By Jack Lander

Annmarie Vanini asked herself what she could do to train her 3-year-old son, Brian, to use the toilet without the inevitable overspray.

The young mother from Grand Island, N.Y., was tired of cleaning the toilet, the seat and the floor each time Brian used the bathroom.

The modern flush toilet didn’t come into popular use in the United States until the late 1800s. Before then, we used outhouses. But whether a single-seat flush toilet, or the three-holer out back, the problem of overspray has plagued with us for centuries.

After dwelling on the problem, Annmarie conceived the Flippee. The tagline: Just flip and pee.

The Flippee is a shield that fits on the front of a toilet bowl, almost out of sight, and pivots up into position when Junior is ready to test his aim. She set out to produce the Flippee and sell it on her website. Eventually, maybe, she’d try to license it for royalties.

Annmarie was sure Flippees had to be made of plastic. But she knew little about what process or exact materials to use.

I suggested she use a combination of injection molding for a rigid rim and sheet plastic for the shield.

I turned her over to Jim Richardson, an expert in plastic products design and prototyping. Within a few weeks, she had her first prototype. Jim also recommended U.S. vendors that could produce her components economically.

Annmarie refined her product, adding pivots and suction cups that mount the Flippee to the toilet bowl. From the time Annmarie got serious about producing and marketing her invention to the time it was for sale through her website and a number of catalogs, was only about three and a half months.

How’s that for inventor dedication? Oh, and she recently received her patent.

Other inventors have worked on the pee-spray problem, of course. But most solutions involved funnel-like devices that corralled overspray, but didn’t offer feedback to the little guy. (Hey Brian, aim for the water, not that big curved thing in the background.)

Annmarie’s story is a solid model for aspiring inventors. It’s not the only model, to be sure. But if you’re a true inventor with lots of great ideas, you probably want to keep on inventing, rather than becoming a long-term producer.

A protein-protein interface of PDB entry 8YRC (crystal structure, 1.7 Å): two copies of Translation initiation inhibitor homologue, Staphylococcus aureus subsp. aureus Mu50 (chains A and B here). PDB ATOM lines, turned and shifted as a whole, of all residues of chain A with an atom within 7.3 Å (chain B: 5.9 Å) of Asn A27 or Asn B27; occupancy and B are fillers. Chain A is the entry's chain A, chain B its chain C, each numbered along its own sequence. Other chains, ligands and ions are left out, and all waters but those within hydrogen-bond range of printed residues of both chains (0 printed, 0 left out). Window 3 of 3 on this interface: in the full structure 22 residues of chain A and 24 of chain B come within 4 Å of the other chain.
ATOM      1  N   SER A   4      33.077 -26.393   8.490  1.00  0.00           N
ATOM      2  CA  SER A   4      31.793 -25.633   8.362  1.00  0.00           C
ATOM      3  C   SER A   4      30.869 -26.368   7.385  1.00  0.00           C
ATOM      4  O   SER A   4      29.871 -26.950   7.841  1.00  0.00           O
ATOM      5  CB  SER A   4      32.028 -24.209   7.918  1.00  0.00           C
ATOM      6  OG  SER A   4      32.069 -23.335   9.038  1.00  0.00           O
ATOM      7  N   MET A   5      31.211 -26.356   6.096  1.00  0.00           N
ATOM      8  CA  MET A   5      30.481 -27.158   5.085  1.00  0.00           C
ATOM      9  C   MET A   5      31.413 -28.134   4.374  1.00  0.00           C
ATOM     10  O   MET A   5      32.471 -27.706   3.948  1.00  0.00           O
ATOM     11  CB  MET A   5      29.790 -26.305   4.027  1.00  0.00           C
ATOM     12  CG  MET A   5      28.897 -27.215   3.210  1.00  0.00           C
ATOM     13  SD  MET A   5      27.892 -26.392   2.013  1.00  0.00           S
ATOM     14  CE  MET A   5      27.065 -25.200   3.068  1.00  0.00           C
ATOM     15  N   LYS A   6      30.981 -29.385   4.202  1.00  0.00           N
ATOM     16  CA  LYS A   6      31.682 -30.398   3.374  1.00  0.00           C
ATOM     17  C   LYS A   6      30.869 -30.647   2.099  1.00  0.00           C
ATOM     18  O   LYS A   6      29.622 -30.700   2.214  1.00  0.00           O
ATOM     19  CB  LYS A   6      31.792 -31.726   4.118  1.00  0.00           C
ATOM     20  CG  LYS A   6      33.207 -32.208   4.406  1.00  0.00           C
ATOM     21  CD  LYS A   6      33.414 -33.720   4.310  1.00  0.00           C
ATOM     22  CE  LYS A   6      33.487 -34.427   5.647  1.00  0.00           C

Success with future inventions often depends on revenue from previous inventions. And success in licensing inventions – past, present and future – is greatly improved by being able to demonstrate even a modest sales history to potential licensees.

However, know this: A common difficulty is meeting the “cost vs. selling price target.”

The rule of thumb is the retail price should be five times the direct cost of the product, including its package. This may seem high, but you’ll find it’s realistic, given distribution, advertising, special discounts and other promotional costs.

So, what have we learned from Annmarie’s story?


  • Ordinary problems and annoyances of everyday living often provide the basis for good inventions.
  • Professional help for designing, prototyping and producing enable inventors to get the job done and bring products to market.
  • Internet and catalog selling are the most feasible.
  • And most inventors find it difficult to achieve a product direct-cost of one-fifth of their selling price without investing in volume-production tooling and methods.

Visit Annmarie’s website at to see how she appeals to potential customers.

And if you’re a parent with a young boy and your bathroom doesn’t pass the sniff test, you might even want to place an order.

Contact Jack Lander the inventor mentor at [email protected]

Editor’s note: This article appears in the June 2011 print edition.